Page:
Macular degeneration is the leading cause of blindness and severe vision loss in Australia. It is estimated that in Australia one in seven people over the age of 50 are affected by macular degeneration. Macular degeneration is often referred to as age-related macular degeneration (AMD) because it is most commonly found in people over 50, and because the percentage of people affected increases with age.
The macular is the central part of the retina and is responsible for seeing things in detail and for colour perception. If the macular is damaged then vision becomes blurry and there maybe blind spots in the centre of what a person can normally see, making everyday tasks like reading and being able to see people’s faces, difficult.
Local optometrist Max Astri, said that macular degeneration results from a combination of genetic and environmental factors. “Someone who has a direct family member with macular degeneration has a 50 per cent chance of developing the disease, while smokers are three times more likely to develop macular degeneration and develop it at an earlier age,” he said.
According to Max, many people don’t realise they have the disease until it’s quite advanced as the disease is painless and vision loss is often gradual. “Difficulty in reading, any distortions in vision such as seeing wavy lines when lines are straight, or having dark, blind spots in the centre of your vision, as well as sudden changes to your vision, should always be investigated as soon as possible,” he said.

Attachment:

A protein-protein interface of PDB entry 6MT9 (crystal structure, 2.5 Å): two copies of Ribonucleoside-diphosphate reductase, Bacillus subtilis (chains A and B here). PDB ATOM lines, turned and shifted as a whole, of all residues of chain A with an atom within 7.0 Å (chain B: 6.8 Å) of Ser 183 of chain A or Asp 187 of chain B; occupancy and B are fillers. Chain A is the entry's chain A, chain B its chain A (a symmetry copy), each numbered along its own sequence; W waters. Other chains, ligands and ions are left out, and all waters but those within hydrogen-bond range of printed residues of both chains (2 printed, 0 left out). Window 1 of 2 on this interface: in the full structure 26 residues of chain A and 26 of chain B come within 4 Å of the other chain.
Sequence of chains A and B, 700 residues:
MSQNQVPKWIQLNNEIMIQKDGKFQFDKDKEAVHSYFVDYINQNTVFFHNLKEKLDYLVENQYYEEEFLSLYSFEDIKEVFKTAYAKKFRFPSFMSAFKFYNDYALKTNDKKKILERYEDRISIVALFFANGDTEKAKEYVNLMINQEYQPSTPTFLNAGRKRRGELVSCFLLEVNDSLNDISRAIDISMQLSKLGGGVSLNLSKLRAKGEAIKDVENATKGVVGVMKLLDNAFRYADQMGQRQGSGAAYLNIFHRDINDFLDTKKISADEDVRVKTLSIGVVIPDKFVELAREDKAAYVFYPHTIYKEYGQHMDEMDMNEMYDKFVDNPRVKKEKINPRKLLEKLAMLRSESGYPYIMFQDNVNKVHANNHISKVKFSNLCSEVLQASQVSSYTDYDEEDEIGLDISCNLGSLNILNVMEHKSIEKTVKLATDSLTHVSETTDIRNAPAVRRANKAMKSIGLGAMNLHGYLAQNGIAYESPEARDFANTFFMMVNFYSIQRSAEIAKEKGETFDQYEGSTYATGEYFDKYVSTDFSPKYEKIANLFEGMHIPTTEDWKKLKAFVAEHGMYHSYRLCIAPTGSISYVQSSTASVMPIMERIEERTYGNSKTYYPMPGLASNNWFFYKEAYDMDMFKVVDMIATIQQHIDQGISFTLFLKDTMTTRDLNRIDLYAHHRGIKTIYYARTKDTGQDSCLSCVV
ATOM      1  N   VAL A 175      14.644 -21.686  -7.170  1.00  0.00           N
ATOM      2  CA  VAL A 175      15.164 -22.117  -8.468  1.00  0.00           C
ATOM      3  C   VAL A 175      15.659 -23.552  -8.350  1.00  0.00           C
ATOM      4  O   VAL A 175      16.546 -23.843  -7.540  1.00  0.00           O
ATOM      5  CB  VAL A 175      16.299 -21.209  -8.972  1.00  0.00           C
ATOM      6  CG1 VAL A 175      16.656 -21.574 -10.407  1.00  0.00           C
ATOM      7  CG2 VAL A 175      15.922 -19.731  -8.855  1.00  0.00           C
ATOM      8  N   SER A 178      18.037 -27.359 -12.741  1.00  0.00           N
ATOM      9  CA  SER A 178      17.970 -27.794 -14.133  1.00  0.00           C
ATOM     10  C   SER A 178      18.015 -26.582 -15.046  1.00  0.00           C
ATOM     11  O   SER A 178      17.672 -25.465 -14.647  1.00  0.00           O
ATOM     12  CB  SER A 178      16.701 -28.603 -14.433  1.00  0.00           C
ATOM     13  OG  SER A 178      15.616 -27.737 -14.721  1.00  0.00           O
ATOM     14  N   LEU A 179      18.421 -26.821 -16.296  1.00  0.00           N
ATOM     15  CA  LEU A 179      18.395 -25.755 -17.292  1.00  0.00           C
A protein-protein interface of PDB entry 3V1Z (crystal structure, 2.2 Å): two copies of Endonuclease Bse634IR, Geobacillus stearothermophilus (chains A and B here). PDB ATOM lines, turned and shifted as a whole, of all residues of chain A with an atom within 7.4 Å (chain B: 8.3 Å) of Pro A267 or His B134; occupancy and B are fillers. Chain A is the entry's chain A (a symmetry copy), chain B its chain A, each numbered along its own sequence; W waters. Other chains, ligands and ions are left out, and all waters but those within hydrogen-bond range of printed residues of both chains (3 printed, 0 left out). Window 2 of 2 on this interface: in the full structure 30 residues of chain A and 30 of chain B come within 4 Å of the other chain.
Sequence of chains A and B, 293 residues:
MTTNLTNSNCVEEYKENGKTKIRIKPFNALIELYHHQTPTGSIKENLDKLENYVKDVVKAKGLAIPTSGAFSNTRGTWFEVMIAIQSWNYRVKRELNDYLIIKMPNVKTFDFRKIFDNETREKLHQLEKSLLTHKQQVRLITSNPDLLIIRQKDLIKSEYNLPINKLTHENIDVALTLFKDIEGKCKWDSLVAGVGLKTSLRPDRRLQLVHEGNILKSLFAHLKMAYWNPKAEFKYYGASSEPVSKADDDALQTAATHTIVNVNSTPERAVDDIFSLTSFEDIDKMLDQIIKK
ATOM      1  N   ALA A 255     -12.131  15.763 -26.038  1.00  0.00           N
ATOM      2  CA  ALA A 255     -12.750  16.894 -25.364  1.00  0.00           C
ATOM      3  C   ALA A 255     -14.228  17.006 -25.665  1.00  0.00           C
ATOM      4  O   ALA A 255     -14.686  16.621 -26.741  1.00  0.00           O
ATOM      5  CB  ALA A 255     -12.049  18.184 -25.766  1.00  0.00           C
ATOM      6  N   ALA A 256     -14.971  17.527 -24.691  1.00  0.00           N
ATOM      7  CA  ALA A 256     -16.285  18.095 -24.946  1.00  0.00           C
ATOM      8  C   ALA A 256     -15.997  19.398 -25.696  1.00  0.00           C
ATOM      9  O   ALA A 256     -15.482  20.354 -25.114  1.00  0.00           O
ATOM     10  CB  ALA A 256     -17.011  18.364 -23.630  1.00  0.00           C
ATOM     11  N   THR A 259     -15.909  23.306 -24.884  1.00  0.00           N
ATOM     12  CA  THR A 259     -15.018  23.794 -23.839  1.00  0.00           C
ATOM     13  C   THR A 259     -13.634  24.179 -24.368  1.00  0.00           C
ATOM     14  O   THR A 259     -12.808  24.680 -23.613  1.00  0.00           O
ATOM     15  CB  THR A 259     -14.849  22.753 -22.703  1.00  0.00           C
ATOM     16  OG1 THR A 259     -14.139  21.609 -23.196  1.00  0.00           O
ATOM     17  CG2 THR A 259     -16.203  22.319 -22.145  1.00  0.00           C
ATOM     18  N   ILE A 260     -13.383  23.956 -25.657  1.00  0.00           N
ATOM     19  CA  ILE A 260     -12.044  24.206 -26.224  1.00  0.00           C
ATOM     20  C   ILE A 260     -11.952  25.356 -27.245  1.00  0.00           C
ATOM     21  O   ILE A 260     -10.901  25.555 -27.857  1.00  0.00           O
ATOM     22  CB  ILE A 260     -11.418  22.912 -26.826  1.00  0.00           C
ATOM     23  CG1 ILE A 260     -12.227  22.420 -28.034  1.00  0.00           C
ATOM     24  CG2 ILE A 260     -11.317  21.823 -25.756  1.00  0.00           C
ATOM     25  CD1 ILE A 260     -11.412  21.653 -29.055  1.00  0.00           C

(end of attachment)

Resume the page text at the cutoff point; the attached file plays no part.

Optometrist Alek Sims said early diagnosis was important to minimise vision loss, and recommends everyone have their eyes examined regularly. “Eye examinations are not just about getting glasses. Regular comprehensive, dilated examinations allow your optometrist to check your eyes for any early signs of eye disease. Early detection gives patients the best possible chance of minimising vision loss,” he said.
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There are two main vtypes of macular degeneration. The most common is dry macular degeneration which develops slowly and vision loss is gradual. The second, and most serious, is wet macular degeneration and generally develops quickly. Wet degeneration is the result of abnormal blood vessels leaking blood and fluid under the macular resulting in scarring and vision loss.
At present there is no treatment available for dry degeneration, however there is for wet degeneration. Max said the treatment most commonly used is a drug called Lucentis which is injected into the eye. “Injections are performed by an ophthalmologist who determines how frequently the injections are needed to best stabilise a patients macular degeneration,” he said.